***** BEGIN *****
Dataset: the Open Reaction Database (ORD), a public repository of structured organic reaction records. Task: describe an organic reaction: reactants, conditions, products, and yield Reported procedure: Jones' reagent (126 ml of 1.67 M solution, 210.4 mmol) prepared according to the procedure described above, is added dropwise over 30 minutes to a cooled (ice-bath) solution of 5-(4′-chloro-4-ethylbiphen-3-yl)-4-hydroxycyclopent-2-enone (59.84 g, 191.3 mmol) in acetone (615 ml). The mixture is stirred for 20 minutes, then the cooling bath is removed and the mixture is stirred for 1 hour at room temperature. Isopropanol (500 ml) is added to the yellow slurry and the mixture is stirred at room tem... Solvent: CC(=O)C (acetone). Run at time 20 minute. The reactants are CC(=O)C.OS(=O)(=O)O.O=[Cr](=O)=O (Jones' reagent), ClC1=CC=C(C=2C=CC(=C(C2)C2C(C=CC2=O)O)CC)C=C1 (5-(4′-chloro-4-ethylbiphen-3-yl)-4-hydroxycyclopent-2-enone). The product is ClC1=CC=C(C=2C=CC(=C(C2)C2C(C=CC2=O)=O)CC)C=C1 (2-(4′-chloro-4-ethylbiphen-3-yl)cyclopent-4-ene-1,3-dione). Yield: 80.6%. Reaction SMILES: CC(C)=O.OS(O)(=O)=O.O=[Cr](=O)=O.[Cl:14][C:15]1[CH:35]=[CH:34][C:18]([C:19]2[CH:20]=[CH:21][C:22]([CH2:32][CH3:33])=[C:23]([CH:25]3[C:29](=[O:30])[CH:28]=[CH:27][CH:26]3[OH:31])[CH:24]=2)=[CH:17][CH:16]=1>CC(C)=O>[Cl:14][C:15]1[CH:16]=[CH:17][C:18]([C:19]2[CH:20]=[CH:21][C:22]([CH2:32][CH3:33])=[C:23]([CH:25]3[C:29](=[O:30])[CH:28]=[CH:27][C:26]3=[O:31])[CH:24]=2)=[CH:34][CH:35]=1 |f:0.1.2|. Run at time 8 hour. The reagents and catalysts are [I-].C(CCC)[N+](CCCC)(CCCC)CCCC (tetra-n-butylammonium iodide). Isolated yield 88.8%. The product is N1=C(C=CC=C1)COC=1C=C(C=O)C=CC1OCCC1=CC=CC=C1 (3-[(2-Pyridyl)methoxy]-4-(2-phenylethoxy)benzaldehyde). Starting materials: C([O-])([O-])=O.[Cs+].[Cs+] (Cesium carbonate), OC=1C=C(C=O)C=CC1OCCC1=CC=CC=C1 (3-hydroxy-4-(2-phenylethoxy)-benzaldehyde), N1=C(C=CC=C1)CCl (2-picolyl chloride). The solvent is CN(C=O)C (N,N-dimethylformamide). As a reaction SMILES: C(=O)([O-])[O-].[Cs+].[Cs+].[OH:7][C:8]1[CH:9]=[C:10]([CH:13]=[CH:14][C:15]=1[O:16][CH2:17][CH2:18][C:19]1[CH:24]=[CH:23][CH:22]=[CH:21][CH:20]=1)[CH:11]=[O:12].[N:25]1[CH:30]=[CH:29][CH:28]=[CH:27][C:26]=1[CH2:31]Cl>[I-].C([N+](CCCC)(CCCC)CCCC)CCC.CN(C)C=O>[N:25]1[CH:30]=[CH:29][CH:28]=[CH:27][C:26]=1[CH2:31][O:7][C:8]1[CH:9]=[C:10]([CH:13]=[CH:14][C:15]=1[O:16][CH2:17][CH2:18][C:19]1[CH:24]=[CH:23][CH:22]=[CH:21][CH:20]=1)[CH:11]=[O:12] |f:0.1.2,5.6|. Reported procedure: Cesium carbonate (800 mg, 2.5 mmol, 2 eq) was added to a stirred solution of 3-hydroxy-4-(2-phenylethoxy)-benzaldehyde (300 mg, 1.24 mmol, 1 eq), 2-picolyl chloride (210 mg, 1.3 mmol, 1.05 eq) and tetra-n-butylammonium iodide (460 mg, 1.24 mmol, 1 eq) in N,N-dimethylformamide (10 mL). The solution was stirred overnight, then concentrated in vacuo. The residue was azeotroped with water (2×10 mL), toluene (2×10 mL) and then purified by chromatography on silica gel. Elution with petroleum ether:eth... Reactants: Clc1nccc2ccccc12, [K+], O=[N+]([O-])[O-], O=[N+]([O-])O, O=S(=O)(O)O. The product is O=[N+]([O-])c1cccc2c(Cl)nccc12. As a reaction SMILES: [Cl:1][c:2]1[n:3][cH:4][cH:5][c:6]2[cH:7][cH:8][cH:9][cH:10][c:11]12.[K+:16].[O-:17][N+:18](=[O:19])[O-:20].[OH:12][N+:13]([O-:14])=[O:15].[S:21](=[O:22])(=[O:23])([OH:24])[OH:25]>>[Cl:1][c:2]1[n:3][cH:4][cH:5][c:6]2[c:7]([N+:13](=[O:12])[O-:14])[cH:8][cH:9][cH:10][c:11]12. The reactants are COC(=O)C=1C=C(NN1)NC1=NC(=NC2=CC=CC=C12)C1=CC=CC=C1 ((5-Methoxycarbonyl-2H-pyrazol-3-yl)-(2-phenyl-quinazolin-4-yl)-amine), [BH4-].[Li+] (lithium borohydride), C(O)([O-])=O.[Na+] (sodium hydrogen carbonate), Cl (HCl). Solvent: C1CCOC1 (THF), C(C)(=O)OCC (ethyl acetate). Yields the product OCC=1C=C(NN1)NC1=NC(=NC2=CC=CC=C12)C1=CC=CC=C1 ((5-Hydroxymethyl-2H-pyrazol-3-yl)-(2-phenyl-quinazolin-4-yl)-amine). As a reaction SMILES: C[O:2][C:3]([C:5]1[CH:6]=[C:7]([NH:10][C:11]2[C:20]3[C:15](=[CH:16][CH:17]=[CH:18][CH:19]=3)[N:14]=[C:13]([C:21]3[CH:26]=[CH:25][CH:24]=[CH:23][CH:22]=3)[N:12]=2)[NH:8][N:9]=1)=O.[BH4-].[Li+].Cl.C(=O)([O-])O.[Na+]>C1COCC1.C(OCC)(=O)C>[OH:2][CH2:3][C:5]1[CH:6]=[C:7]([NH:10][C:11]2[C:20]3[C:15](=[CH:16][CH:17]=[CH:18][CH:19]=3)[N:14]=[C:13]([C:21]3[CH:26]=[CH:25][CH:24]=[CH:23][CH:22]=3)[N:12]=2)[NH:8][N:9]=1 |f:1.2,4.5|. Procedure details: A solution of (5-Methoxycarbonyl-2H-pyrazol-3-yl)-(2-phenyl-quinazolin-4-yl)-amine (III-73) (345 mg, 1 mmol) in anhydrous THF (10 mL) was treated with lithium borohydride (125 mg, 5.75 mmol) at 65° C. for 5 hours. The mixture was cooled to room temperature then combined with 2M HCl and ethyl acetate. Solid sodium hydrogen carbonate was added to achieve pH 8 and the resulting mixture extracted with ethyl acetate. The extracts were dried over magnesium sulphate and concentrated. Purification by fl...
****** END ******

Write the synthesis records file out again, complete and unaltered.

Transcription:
Dataset: the Open Reaction Database (ORD), a public repository of structured organic reaction records. Task: describe an organic reaction: reactants, conditions, products, and yield Reported procedure: Jones' reagent (126 ml of 1.67 M solution, 210.4 mmol) prepared according to the procedure described above, is added dropwise over 30 minutes to a cooled (ice-bath) solution of 5-(4′-chloro-4-ethylbiphen-3-yl)-4-hydroxycyclopent-2-enone (59.84 g, 191.3 mmol) in acetone (615 ml). The mixture is stirred for 20 minutes, then the cooling bath is removed and the mixture is stirred for 1 hour at room temperature. Isopropanol (500 ml) is added to the yellow slurry and the mixture is stirred at room tem... Solvent: CC(=O)C (acetone). Run at time 20 minute. The reactants are CC(=O)C.OS(=O)(=O)O.O=[Cr](=O)=O (Jones' reagent), ClC1=CC=C(C=2C=CC(=C(C2)C2C(C=CC2=O)O)CC)C=C1 (5-(4′-chloro-4-ethylbiphen-3-yl)-4-hydroxycyclopent-2-enone). The product is ClC1=CC=C(C=2C=CC(=C(C2)C2C(C=CC2=O)=O)CC)C=C1 (2-(4′-chloro-4-ethylbiphen-3-yl)cyclopent-4-ene-1,3-dione). Yield: 80.6%. Reaction SMILES: CC(C)=O.OS(O)(=O)=O.O=[Cr](=O)=O.[Cl:14][C:15]1[CH:35]=[CH:34][C:18]([C:19]2[CH:20]=[CH:21][C:22]([CH2:32][CH3:33])=[C:23]([CH:25]3[C:29](=[O:30])[CH:28]=[CH:27][CH:26]3[OH:31])[CH:24]=2)=[CH:17][CH:16]=1>CC(C)=O>[Cl:14][C:15]1[CH:16]=[CH:17][C:18]([C:19]2[CH:20]=[CH:21][C:22]([CH2:32][CH3:33])=[C:23]([CH:25]3[C:29](=[O:30])[CH:28]=[CH:27][C:26]3=[O:31])[CH:24]=2)=[CH:34][CH:35]=1 |f:0.1.2|. Run at time 8 hour. The reagents and catalysts are [I-].C(CCC)[N+](CCCC)(CCCC)CCCC (tetra-n-butylammonium iodide). Isolated yield 88.8%. The product is N1=C(C=CC=C1)COC=1C=C(C=O)C=CC1OCCC1=CC=CC=C1 (3-[(2-Pyridyl)methoxy]-4-(2-phenylethoxy)benzaldehyde). Starting materials: C([O-])([O-])=O.[Cs+].[Cs+] (Cesium carbonate), OC=1C=C(C=O)C=CC1OCCC1=CC=CC=C1 (3-hydroxy-4-(2-phenylethoxy)-benzaldehyde), N1=C(C=CC=C1)CCl (2-picolyl chloride). The solvent is CN(C=O)C (N,N-dimethylformamide). As a reaction SMILES: C(=O)([O-])[O-].[Cs+].[Cs+].[OH:7][C:8]1[CH:9]=[C:10]([CH:13]=[CH:14][C:15]=1[O:16][CH2:17][CH2:18][C:19]1[CH:24]=[CH:23][CH:22]=[CH:21][CH:20]=1)[CH:11]=[O:12].[N:25]1[CH:30]=[CH:29][CH:28]=[CH:27][C:26]=1[CH2:31]Cl>[I-].C([N+](CCCC)(CCCC)CCCC)CCC.CN(C)C=O>[N:25]1[CH:30]=[CH:29][CH:28]=[CH:27][C:26]=1[CH2:31][O:7][C:8]1[CH:9]=[C:10]([CH:13]=[CH:14][C:15]=1[O:16][CH2:17][CH2:18][C:19]1[CH:24]=[CH:23][CH:22]=[CH:21][CH:20]=1)[CH:11]=[O:12] |f:0.1.2,5.6|. Reported procedure: Cesium carbonate (800 mg, 2.5 mmol, 2 eq) was added to a stirred solution of 3-hydroxy-4-(2-phenylethoxy)-benzaldehyde (300 mg, 1.24 mmol, 1 eq), 2-picolyl chloride (210 mg, 1.3 mmol, 1.05 eq) and tetra-n-butylammonium iodide (460 mg, 1.24 mmol, 1 eq) in N,N-dimethylformamide (10 mL). The solution was stirred overnight, then concentrated in vacuo. The residue was azeotroped with water (2×10 mL), toluene (2×10 mL) and then purified by chromatography on silica gel. Elution with petroleum ether:eth... Reactants: Clc1nccc2ccccc12, [K+], O=[N+]([O-])[O-], O=[N+]([O-])O, O=S(=O)(O)O. The product is O=[N+]([O-])c1cccc2c(Cl)nccc12. As a reaction SMILES: [Cl:1][c:2]1[n:3][cH:4][cH:5][c:6]2[cH:7][cH:8][cH:9][cH:10][c:11]12.[K+:16].[O-:17][N+:18](=[O:19])[O-:20].[OH:12][N+:13]([O-:14])=[O:15].[S:21](=[O:22])(=[O:23])([OH:24])[OH:25]>>[Cl:1][c:2]1[n:3][cH:4][cH:5][c:6]2[c:7]([N+:13](=[O:12])[O-:14])[cH:8][cH:9][cH:10][c:11]12. The reactants are COC(=O)C=1C=C(NN1)NC1=NC(=NC2=CC=CC=C12)C1=CC=CC=C1 ((5-Methoxycarbonyl-2H-pyrazol-3-yl)-(2-phenyl-quinazolin-4-yl)-amine), [BH4-].[Li+] (lithium borohydride), C(O)([O-])=O.[Na+] (sodium hydrogen carbonate), Cl (HCl). Solvent: C1CCOC1 (THF), C(C)(=O)OCC (ethyl acetate). Yields the product OCC=1C=C(NN1)NC1=NC(=NC2=CC=CC=C12)C1=CC=CC=C1 ((5-Hydroxymethyl-2H-pyrazol-3-yl)-(2-phenyl-quinazolin-4-yl)-amine). As a reaction SMILES: C[O:2][C:3]([C:5]1[CH:6]=[C:7]([NH:10][C:11]2[C:20]3[C:15](=[CH:16][CH:17]=[CH:18][CH:19]=3)[N:14]=[C:13]([C:21]3[CH:26]=[CH:25][CH:24]=[CH:23][CH:22]=3)[N:12]=2)[NH:8][N:9]=1)=O.[BH4-].[Li+].Cl.C(=O)([O-])O.[Na+]>C1COCC1.C(OCC)(=O)C>[OH:2][CH2:3][C:5]1[CH:6]=[C:7]([NH:10][C:11]2[C:20]3[C:15](=[CH:16][CH:17]=[CH:18][CH:19]=3)[N:14]=[C:13]([C:21]3[CH:26]=[CH:25][CH:24]=[CH:23][CH:22]=3)[N:12]=2)[NH:8][N:9]=1 |f:1.2,4.5|. Procedure details: A solution of (5-Methoxycarbonyl-2H-pyrazol-3-yl)-(2-phenyl-quinazolin-4-yl)-amine (III-73) (345 mg, 1 mmol) in anhydrous THF (10 mL) was treated with lithium borohydride (125 mg, 5.75 mmol) at 65° C. for 5 hours. The mixture was cooled to room temperature then combined with 2M HCl and ethyl acetate. Solid sodium hydrogen carbonate was added to achieve pH 8 and the resulting mixture extracted with ethyl acetate. The extracts were dried over magnesium sulphate and concentrated. Purification by fl...